MFI page added

2 Apr

Perivillous fibrinoid, I think, can best be understood as the consequence of an injury to the syncytiotrophoblast, whether ischemic, immune or metabolic, that spares the underlying cytotrophoblast. The now freed cytotrophblast do what they do at the placental margins, they secrete matrix composed of annexins, fetal fibronectin etc. These substances, along with exposed villous stroma, induce thrombogenesis from the maternal blood. Together the fibrin deposition and matrix produce perivillous fibrinoid. Diffuse syncytial injury of this type results in massive perivillous fibrinoid deposition, aka maternal floor infarction or to keep the MFI, massive fibrinoid infiltration. The diagnostic problem is discovering the various causes of this syncytial injury.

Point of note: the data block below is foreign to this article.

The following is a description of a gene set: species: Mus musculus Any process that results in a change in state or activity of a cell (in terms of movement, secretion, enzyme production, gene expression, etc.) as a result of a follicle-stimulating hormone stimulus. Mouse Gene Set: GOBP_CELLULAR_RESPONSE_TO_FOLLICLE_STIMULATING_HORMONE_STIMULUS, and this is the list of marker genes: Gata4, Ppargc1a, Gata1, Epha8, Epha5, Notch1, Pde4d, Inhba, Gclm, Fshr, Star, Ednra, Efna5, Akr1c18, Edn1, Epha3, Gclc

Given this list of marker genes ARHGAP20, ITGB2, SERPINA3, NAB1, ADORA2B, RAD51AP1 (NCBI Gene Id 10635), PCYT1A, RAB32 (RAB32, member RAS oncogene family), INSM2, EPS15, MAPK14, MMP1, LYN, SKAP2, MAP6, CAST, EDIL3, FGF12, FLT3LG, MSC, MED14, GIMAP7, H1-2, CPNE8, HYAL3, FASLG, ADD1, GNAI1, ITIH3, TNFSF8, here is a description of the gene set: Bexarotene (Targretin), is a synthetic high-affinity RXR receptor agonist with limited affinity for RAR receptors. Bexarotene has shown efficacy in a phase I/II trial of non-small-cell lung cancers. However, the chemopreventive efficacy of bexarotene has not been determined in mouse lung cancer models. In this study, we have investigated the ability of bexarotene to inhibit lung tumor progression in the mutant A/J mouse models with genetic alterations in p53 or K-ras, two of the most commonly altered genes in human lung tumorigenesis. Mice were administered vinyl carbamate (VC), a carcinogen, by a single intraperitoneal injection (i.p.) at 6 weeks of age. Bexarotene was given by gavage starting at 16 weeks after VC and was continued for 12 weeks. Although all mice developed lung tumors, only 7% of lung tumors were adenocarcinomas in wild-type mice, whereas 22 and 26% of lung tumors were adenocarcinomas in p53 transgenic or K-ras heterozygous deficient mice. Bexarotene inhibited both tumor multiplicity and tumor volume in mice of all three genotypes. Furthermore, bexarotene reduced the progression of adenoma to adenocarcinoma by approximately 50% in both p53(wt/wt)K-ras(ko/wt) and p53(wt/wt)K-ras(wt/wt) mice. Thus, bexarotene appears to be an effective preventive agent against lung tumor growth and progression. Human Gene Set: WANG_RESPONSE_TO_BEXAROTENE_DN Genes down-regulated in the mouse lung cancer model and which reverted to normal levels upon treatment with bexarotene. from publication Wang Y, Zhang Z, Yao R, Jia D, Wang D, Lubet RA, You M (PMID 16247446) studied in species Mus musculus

I developed this concept some years ago on my blog. When I was in Dublin, I think I heard that others have also come to a similar understanding, probably independently from me. I have now posted that older page on MFI with copious illustrations that I think supports this view of perivillous fibrinoid deposition. I added the figures within the text, rather than at the end, because there were so many.

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